Kimberly credits this bright colorful work to artist Erik Rieth, co-owner of Seventh Son Tattoo in San Francisco. The poem below is an unpublished work she is including in a manuscript centered around her raising her 11-year old autistic son, seen in this photo with the tattoo above.
The poem relates to her getting her first tattoo:
Stigmata of SpringIn a room full of men I remove my shirt and lie down.Feel but don’t meet their gaze.The needle whirrs a little, a test.Close my eyes and see mother working at the SingerDecember afternoons before bartending nights,tired of us looking thwarted and poor.Smell my blood mix with ink and adrenaline.Arousing to be the object of keen attention.For hours I am a still nude.As girls my friends and I would trace letterson each other’s bare backs with our fingertips.Excuse to give affection in our parentless homes.I surrender to the electricity and his tender handsthat sketch and sew an iris and its purple vulvainto my back and blade. No words. The needle’s humis a vow, drowning jerry-rigged lovers and son,flogging my flaws and scars. To bear the sacredand taboo: an iris ardent enough to flavor gin.He cleans and bandages my back like a hurt child.Instructions, a swirl of pride and empathy,for now it’s mine to carry, heal, and love.Eventually, the iris bleeds, crackles, shimmies out nubile,my stigmata of spring. It draws the hands of loversand my son, who puts his lips to it and whispers “tattoo.”
Kimberly included a small photo of the piece in question, as well:
Thanks to Kimberly for sharing her tattoos, poetry and photos with us here on Tattoosday!"The iris was my first tattoo completed in 2007. It was a one session--four hour odyssey of sorts. I had never seen someone get tattooed, and was pondering why Erik was using so much red ink for a purple flower... yep, that was my blood, not ink. Over the years Erik and I developed a friendship and continued work on my shoulder in 2008 and the cherries February 2011.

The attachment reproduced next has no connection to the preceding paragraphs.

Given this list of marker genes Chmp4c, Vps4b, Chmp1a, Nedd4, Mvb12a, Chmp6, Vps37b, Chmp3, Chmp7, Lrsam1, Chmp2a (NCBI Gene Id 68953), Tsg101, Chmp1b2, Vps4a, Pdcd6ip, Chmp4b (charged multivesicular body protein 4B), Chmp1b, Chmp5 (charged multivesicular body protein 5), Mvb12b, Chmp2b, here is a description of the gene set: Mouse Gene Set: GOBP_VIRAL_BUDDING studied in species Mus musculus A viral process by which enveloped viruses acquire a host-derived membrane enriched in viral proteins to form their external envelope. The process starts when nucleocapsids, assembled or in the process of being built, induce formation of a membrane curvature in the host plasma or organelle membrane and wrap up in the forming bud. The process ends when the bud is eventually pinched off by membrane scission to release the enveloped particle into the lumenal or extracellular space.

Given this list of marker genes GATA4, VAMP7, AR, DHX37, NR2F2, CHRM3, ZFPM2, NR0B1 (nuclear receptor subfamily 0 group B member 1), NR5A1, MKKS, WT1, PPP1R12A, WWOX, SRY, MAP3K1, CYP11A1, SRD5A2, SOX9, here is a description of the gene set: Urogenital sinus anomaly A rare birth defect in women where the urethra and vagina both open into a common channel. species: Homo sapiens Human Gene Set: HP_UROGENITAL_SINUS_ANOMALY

I know the next one is going to be a large hip/thigh sea dragon piece, but that's a ways off.For me to be ready to get a tattoo, three elements have to be in line: my artist Erik has to want and like the idea, I have to be ready (both financially and emotionally) and the time commitment and passion for the design have to be there. When all are in line, it's a magical sort of experience. I give him ideas, he designs the piece and then we get down to work. I couldn't have anyone else do my work now; it just wouldn't be the same. [...] He co-owns a shop in San Francisco that just did a benefit for Japan, raising $7,000. Cool place. http://www.seventhsontattoo.
com. Erik and the shop Seven Son Tattoo are both also on Facebook.There's definitely a connection between tattooing and writing for me. This is the only poem that I've written that is about tattooing (at least on the surface). However, both writing and getting a tattoo require a leap of sorts: a stepping off of the known. Both require a loss of control which lay the foundation for original art both on the body and the page."